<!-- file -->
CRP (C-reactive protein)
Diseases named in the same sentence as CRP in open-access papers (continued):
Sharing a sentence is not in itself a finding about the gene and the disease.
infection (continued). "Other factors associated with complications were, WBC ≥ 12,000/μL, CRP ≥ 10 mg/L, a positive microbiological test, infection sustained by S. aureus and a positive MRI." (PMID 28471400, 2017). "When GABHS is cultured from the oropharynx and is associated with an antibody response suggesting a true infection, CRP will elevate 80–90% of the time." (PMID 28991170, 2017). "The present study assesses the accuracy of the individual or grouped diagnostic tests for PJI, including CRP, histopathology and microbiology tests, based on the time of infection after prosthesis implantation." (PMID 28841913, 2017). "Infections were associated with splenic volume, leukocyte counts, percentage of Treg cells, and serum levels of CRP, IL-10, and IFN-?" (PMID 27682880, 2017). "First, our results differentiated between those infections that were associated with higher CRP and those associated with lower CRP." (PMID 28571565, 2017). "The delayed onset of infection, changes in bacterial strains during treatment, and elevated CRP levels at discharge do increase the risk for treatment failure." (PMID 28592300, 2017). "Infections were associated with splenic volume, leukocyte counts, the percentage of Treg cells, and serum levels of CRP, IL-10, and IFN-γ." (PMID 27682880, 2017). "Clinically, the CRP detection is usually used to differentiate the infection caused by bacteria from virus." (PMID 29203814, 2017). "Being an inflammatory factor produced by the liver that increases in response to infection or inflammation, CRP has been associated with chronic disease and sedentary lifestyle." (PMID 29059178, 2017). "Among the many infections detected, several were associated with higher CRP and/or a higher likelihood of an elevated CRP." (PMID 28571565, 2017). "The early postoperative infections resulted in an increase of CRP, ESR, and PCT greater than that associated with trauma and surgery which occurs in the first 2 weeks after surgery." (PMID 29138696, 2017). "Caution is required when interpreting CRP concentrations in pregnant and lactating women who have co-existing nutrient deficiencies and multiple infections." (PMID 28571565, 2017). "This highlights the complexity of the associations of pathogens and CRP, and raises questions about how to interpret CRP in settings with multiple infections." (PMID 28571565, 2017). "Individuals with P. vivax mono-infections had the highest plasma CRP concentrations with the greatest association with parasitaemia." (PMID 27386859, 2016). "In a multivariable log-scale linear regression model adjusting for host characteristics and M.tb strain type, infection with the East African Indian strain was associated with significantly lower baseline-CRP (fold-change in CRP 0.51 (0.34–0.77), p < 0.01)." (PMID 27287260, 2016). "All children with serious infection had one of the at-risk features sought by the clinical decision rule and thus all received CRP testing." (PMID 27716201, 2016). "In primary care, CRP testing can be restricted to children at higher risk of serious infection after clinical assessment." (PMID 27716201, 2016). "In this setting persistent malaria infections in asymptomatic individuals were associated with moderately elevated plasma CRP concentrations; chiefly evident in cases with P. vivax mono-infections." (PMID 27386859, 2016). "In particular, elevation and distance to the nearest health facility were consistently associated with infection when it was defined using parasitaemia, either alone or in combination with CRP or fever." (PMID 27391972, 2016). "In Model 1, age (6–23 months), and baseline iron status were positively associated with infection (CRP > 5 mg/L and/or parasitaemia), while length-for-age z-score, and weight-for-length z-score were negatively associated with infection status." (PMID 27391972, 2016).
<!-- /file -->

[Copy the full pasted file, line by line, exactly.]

CRP (C-reactive protein)
Diseases named in the same sentence as CRP in open-access papers (continued):
Sharing a sentence is not in itself a finding about the gene and the disease.
infection (continued). "Other factors associated with complications were, WBC ≥ 12,000/μL, CRP ≥ 10 mg/L, a positive microbiological test, infection sustained by S. aureus and a positive MRI." (PMID 28471400, 2017). "When GABHS is cultured from the oropharynx and is associated with an antibody response suggesting a true infection, CRP will elevate 80–90% of the time." (PMID 28991170, 2017). "The present study assesses the accuracy of the individual or grouped diagnostic tests for PJI, including CRP, histopathology and microbiology tests, based on the time of infection after prosthesis implantation." (PMID 28841913, 2017). "Infections were associated with splenic volume, leukocyte counts, percentage of Treg cells, and serum levels of CRP, IL-10, and IFN-?" (PMID 27682880, 2017). "First, our results differentiated between those infections that were associated with higher CRP and those associated with lower CRP." (PMID 28571565, 2017). "The delayed onset of infection, changes in bacterial strains during treatment, and elevated CRP levels at discharge do increase the risk for treatment failure." (PMID 28592300, 2017). "Infections were associated with splenic volume, leukocyte counts, the percentage of Treg cells, and serum levels of CRP, IL-10, and IFN-γ." (PMID 27682880, 2017). "Clinically, the CRP detection is usually used to differentiate the infection caused by bacteria from virus." (PMID 29203814, 2017). "Being an inflammatory factor produced by the liver that increases in response to infection or inflammation, CRP has been associated with chronic disease and sedentary lifestyle." (PMID 29059178, 2017). "Among the many infections detected, several were associated with higher CRP and/or a higher likelihood of an elevated CRP." (PMID 28571565, 2017). "The early postoperative infections resulted in an increase of CRP, ESR, and PCT greater than that associated with trauma and surgery which occurs in the first 2 weeks after surgery." (PMID 29138696, 2017). "Caution is required when interpreting CRP concentrations in pregnant and lactating women who have co-existing nutrient deficiencies and multiple infections." (PMID 28571565, 2017). "This highlights the complexity of the associations of pathogens and CRP, and raises questions about how to interpret CRP in settings with multiple infections." (PMID 28571565, 2017). "Individuals with P. vivax mono-infections had the highest plasma CRP concentrations with the greatest association with parasitaemia." (PMID 27386859, 2016). "In a multivariable log-scale linear regression model adjusting for host characteristics and M.tb strain type, infection with the East African Indian strain was associated with significantly lower baseline-CRP (fold-change in CRP 0.51 (0.34–0.77), p < 0.01)." (PMID 27287260, 2016). "All children with serious infection had one of the at-risk features sought by the clinical decision rule and thus all received CRP testing." (PMID 27716201, 2016). "In primary care, CRP testing can be restricted to children at higher risk of serious infection after clinical assessment." (PMID 27716201, 2016). "In this setting persistent malaria infections in asymptomatic individuals were associated with moderately elevated plasma CRP concentrations; chiefly evident in cases with P. vivax mono-infections." (PMID 27386859, 2016). "In particular, elevation and distance to the nearest health facility were consistently associated with infection when it was defined using parasitaemia, either alone or in combination with CRP or fever." (PMID 27391972, 2016). "In Model 1, age (6–23 months), and baseline iron status were positively associated with infection (CRP > 5 mg/L and/or parasitaemia), while length-for-age z-score, and weight-for-length z-score were negatively associated with infection status." (PMID 27391972, 2016).